Tuesday, September 29, 2009

Sedna is the name given by astronomers for the newest planet to be discovered orbiting the Sun. Although the details of the size of the planet are still being sought, it is thought to be about 1300 miles in diameter and could be of a similar size to Pluto. Given the Pluto is generally accepted to be a planet in its own right, Sedna becomes the tenth planet to be found orbiting the Sun.

NASA put out information about an announcement planned for Monday 15th March, to be given by Dr Michael Brown of Caltech. His team had recently discovered another large Edgeworth-Kuiper Belt object called 2004 DW, details of which were released in February. His team are using the recently launched Spitzer Space Telescope.

It is currently located in the Edgeworth-Kuiper belt some 13 billion km from the Sun or about 85 Astronomical Units, which is about three times more distant than Pluto. This places it in the Kuiper Gap, or Kuiper Cliff, an area unexpectedly devoid of predicted objects.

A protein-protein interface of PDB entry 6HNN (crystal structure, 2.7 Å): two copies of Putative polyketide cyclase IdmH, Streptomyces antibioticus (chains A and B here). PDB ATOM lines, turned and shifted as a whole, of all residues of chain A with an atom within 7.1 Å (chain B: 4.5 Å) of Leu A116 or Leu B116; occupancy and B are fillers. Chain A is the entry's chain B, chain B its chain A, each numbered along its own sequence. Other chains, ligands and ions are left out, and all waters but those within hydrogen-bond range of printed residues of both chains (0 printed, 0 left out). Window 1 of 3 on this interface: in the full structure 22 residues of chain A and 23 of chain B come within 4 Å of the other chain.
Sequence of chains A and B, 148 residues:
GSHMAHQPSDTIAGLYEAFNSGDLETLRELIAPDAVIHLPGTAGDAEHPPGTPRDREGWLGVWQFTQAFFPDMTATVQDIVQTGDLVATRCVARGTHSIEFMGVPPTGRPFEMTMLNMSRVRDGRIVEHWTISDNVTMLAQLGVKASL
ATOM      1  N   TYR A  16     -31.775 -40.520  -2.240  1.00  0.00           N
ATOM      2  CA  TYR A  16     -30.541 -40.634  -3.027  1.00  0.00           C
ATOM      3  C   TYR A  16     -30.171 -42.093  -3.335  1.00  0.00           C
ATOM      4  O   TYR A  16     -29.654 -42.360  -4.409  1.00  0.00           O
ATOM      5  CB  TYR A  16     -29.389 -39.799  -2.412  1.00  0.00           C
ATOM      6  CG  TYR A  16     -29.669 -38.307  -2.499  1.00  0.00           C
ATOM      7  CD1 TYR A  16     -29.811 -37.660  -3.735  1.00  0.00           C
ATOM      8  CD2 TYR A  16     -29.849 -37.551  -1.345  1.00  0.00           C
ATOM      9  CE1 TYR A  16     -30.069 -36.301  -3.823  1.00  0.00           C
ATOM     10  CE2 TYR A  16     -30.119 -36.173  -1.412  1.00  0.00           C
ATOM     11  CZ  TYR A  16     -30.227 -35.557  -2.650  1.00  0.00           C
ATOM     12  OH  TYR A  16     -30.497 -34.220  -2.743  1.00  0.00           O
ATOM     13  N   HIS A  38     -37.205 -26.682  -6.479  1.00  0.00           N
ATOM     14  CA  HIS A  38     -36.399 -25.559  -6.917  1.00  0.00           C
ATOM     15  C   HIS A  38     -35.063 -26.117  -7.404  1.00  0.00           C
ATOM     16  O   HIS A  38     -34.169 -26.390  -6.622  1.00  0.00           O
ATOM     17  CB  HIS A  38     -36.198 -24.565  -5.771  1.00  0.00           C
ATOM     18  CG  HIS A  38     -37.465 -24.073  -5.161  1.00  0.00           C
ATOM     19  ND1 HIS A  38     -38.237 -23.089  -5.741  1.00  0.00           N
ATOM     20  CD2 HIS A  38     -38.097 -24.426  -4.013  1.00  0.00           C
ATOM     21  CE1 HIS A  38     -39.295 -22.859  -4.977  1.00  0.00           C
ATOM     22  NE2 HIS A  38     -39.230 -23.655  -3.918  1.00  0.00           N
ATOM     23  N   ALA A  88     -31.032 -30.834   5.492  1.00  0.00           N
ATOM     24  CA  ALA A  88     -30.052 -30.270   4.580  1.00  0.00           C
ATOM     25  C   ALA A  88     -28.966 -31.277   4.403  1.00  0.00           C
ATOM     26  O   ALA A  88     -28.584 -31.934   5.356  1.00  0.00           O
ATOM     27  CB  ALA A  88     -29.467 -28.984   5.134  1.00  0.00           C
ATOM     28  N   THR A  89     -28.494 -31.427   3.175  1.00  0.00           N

Perhaps it may help to explain the lack of companions out at this distance, although it is probably too small in practice to have swept the Belt clean by itself.

However, although it is located here, it may actually be an object from the distant Oort Cloud of comets. At the moment it is nearing perihelion, which has brought it into the Kuiper Belt. It is the most distant object to have been located orbiting the Sun. It appears to be following an elliptical orbit of about 10,500 years duration, taking out to a phenomenal 900 AU when at aphelion. Size-wise, it is too small to be a 'Nibiru' type-entity, irrespective of whether Nibiru turns out to be a terrestrial planet or a gas giant. Nor is this rocky, icy world anything approaching a 'Dark Star', even though it is red (presumably die the deposit of organic material on its surface). But it is a thrilling discovery, even so.

Dr David Whitehouse, writing for the BBC, states that 'astronomers at the Tenagra Observatory in Arizona were asked to provide positional information so that an orbit could be determined for Sedna'. It has also been imaged by the Hubble Space Telescope.

"Sedna, the Sea Spirit, exercises suzerainity over all animals which provide food for humans. In her residence at the bottom of the sea, from where she sends out the animals for hunting, she takes on the form of a woman. Even shamans fear her."

The new planet has been named 'Sedna', after the Canadian and Greenlandic Inuit Sea Goddess: